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Letting Tourette's be: The importance of understanding lived experience in research and the clinic

Jo Bervoets Orcid Logo, Diana Beljaars, Hanne De Jaegher Orcid Logo

Developmental Medicine and Child Neurology, Volume: 65, Issue: 11, Pages: 1422 - 1428

Swansea University Author: Diana Beljaars

  • Bervoets Beljaars De Jaegher (2023) Letting Tourette s be (DMCN) published version.pdf

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DOI (Published version): 10.1111/dmcn.15545

Abstract

The most common clinical research question regarding Tourette syndrome focuses on tic reduction, which follows from classical ‘lack of inhibition’ models. Rooted in views about brain deficits, this model suggests that with higher severity and frequency, tics are necessarily disruptive and should the...

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Published in: Developmental Medicine and Child Neurology
ISSN: 0012-1622 1469-8749
Published: Wiley 2023
Online Access: Check full text

URI: https://cronfa.swan.ac.uk/Record/cronfa62639
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Abstract: The most common clinical research question regarding Tourette syndrome focuses on tic reduction, which follows from classical ‘lack of inhibition’ models. Rooted in views about brain deficits, this model suggests that with higher severity and frequency, tics are necessarily disruptive and should therefore be inhibited. However, emerging calls from people with lived experience of Tourette syndrome suggest that this is too narrow a definition. This narrative literature review analyses issues with brain deficit views and qualitative research on tic context and feelings of compulsion. The results suggest the need for a more positive and encompassing theoretical and ethical position on Tourette's. The article puts forward an enactive analytical approach of ‘letting be’, that is, approaching a phenomenon without forcing preconceived reference structures onto it. We suggest using the identity-first term ‘Tourettic’. Prioritizing the perspective of the ‘Tourettic patient’, it urges attentiveness to the everyday issues diagnosed people encounter and how these are embedded in further life. This approach highlights the strong relationship between the Tourettic persons' felt impairment, their adoption of an outsider's perspective, and feeling under constant scrutiny. It suggests that this felt impairment of tics can be reduced by creating a physical and social environment in which the person is ‘let be’ but not ‘let go of’.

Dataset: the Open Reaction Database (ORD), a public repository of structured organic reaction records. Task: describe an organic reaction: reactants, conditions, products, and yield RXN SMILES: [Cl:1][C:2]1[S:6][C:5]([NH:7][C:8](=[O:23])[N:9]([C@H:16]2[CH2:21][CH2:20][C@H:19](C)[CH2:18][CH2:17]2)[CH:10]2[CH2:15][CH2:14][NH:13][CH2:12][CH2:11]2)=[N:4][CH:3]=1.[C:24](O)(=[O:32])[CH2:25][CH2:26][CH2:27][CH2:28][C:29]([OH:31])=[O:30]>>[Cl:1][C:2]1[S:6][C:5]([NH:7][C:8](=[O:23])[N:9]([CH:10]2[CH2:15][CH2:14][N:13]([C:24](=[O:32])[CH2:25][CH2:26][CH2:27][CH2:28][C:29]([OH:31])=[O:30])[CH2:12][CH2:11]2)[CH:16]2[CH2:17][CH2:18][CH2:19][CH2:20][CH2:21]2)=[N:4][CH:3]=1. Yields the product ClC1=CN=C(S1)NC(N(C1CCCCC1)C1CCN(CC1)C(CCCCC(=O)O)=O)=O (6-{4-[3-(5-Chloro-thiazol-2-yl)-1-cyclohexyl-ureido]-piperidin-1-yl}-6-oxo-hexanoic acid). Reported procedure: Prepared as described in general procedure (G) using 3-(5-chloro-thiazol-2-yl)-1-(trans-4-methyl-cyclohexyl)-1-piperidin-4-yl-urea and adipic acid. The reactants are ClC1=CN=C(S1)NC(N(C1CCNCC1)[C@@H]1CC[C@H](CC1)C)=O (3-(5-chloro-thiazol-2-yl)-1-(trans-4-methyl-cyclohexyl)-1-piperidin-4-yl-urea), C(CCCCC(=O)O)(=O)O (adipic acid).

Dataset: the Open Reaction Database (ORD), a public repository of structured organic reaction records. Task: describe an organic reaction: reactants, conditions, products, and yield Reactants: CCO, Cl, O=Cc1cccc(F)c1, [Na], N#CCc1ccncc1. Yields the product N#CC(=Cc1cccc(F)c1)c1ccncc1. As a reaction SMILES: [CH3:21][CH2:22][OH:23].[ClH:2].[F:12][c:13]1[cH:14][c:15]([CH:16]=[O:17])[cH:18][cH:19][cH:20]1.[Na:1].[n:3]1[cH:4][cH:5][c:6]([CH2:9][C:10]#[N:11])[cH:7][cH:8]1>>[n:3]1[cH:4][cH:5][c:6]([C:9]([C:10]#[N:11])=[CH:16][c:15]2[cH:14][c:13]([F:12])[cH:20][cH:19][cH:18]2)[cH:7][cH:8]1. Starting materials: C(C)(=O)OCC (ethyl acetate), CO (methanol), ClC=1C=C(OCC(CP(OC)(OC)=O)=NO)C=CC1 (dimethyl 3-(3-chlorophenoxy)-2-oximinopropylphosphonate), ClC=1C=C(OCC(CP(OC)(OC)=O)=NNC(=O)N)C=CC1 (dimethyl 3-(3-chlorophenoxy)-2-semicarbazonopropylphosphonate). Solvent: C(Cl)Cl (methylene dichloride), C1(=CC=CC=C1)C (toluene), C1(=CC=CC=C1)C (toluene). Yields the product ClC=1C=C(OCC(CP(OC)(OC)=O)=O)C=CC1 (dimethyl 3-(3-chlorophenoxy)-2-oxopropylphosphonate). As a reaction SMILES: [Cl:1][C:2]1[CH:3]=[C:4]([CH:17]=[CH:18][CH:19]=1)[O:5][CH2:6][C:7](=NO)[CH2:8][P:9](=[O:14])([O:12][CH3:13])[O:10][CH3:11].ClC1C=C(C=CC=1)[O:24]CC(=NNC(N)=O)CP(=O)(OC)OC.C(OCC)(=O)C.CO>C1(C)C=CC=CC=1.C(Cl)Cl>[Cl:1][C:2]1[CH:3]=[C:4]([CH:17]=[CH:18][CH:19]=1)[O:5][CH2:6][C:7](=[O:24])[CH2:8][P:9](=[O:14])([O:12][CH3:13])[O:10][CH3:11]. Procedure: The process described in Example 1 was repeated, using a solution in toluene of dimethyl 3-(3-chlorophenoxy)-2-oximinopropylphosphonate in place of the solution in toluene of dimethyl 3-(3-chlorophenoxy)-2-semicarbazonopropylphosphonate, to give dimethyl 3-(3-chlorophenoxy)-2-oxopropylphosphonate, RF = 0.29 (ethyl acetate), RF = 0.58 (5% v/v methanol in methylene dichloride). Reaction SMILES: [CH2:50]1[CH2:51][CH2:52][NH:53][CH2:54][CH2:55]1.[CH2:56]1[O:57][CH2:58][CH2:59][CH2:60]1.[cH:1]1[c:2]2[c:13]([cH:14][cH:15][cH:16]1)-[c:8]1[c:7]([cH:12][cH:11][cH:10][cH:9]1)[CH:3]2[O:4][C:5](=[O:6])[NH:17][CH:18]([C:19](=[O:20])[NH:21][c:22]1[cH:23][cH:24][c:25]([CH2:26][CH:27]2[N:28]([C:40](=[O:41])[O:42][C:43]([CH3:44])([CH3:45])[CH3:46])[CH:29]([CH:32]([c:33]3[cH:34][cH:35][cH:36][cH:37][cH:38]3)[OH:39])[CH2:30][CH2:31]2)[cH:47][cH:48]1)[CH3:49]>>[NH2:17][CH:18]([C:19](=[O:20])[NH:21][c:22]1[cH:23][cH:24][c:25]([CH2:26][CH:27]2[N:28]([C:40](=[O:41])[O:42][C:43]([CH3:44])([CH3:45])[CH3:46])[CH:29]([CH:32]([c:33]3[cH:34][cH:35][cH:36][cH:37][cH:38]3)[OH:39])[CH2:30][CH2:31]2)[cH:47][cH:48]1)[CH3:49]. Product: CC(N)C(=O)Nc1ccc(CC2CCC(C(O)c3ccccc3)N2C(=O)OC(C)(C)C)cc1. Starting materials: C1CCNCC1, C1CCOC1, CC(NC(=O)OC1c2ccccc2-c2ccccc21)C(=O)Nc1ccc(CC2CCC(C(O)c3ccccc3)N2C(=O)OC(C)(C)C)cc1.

Item Description: Tourette syndrome, Tourette's, Tourettic, neurodiversity
College: Faculty of Science and Engineering
Funders: H2020 European Research Council. Grant Number: 804881
Issue: 11
Start Page: 1422
End Page: 1428